Sara Louise has spent her whole life on the small island Rass in the Chesapeake Bay. Her father works the water, crabbing in the summer, and harvesting oysters in the winter; her mother was a former schoolteacher and currently runs the house. Louise is mostly content, except… her younger twin, Caroline. It’s not that Caroline is mean or awful; in fact, it’s the opposite. Caroline is beautiful, Caroline is talented, Caroline is kind. Caroline is the joy of everyone on the island, and Lousie just can’t compete. She knows she should be supportive of her sister, proud of her sister. And she is. But she’s also jealous: she wants to be Noticed. But she’s not. She’s the backbone. The work horse. The awkward child.

There isn’t much of a plot; it’s Louise’s experiences growing up, and her (finally) figuring out what she wants out of life as an adult (which is nice). I spent this reread (it’s been a while) trying to figure out why this moved me as a pre-teen, why I have such a powerful attachment to it. I think it’s because everyone (well… me) can connect to being left out. To being looked over. To working and working and working and never feeling appreciated. To always being on the outside. And Patterson captured that feeling so very perfectly. She captures the awkwardness of the pre-teen years (I really don’t think anyone ever has things together the way Caroline does in the book; I’d love to see this story from Caroline’s point of view. It’d make her more human), the way they Want but don’t quite know how to articulate that want. The up and down feelings, the drama of just Living. It’s a perfect portrait of those years, and I think that’s what resonated.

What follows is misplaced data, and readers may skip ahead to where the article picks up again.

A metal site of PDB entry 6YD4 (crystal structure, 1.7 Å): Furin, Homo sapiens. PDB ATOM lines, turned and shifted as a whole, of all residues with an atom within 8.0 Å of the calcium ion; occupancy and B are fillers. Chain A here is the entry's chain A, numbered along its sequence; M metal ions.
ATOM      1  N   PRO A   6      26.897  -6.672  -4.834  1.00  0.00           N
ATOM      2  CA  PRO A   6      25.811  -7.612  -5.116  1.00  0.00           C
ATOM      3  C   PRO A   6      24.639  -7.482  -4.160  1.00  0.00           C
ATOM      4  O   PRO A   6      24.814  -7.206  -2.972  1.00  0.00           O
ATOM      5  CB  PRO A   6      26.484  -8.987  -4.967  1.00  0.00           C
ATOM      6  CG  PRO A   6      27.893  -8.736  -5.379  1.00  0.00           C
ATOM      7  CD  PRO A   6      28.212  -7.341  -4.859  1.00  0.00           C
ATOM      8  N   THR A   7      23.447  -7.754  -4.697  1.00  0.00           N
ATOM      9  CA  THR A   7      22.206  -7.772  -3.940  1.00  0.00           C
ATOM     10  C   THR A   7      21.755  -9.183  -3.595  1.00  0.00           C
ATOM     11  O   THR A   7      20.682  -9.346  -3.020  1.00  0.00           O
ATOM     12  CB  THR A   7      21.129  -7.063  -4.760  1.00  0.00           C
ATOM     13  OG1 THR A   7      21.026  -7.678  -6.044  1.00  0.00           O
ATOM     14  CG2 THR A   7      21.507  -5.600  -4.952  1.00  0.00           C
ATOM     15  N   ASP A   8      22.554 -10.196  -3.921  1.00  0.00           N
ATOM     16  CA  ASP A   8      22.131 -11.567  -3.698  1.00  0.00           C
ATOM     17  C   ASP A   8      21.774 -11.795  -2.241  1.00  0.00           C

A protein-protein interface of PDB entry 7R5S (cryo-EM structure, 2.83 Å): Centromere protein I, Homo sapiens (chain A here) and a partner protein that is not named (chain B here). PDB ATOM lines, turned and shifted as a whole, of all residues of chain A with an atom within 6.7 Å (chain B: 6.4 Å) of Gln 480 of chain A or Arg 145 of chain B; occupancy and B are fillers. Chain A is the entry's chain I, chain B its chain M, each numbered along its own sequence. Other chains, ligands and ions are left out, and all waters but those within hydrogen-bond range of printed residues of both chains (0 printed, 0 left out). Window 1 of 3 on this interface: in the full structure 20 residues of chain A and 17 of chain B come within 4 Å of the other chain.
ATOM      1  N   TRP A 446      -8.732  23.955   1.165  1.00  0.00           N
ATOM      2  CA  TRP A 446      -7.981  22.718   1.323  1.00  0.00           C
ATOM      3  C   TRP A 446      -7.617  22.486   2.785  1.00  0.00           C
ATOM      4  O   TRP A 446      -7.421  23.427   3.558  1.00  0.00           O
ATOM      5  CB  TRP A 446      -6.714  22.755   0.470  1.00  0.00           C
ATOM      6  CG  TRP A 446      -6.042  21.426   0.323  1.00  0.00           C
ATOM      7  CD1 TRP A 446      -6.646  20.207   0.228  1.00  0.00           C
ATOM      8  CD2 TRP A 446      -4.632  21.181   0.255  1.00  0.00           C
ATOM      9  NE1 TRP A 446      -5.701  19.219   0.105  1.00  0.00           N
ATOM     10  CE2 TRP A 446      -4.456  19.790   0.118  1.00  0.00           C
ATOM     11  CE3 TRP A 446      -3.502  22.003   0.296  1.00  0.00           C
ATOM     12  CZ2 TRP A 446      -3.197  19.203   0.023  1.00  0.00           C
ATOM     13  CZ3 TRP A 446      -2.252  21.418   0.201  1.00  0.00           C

Does it hold up as an adult? Yes, it does. It’s definitely historical fiction; it’s a picture of a small island in the 1940s, during World War II, and I found that interesting. I wanted to smack Grandma. Seriously, the woman had issues. I wished there was more about Louise’s mom; I would have loved to hear her story. I did enjoy it, even if I didn’t connect to it as deeply as I did when I was a pre-teen.

Definitely still worth reading, though.

Ghosts

ghostsby Raina Telgemeier
Support your local independent bookstore: buy it there!
Release date: September 13, 2016
Review copy provided by the publisher.
Content: There’s frank talk about death, so maybe it’s not for the younger kids (that depends on your kid). Otherwise, it will be in the middle grade graphic novel section of the bookstore.

Cat is resentful (and feels guilty about it). Her younger sister has cystic fibrosis and the climate in northern California is going to be better for her. Plus she’ll be closer to better doctors. But that means Cat has to upend her life and move. And she doesn’t want to have to start over. Especially since their new town seems to be a bit… obsessed… with ghosts.

But, as she settles in and makes friends, she discovers that maybe things aren’t always as they seem (and maybe sometimes they are), and that maybe she and her family can find a home here.

I love Telgemeier’s work. I love that she took something as series as a sibling with an incurable illness and made it not only accessible to kids but entertaining. She uses the Dia de los Muertos celebrations to talk about those we love who have died, and how we can honor and celebrate their lives. There’s also the usual pre-teen adjustments: making friends, handling school, boys… And it all balances out to an absolutely delightful graphic novel.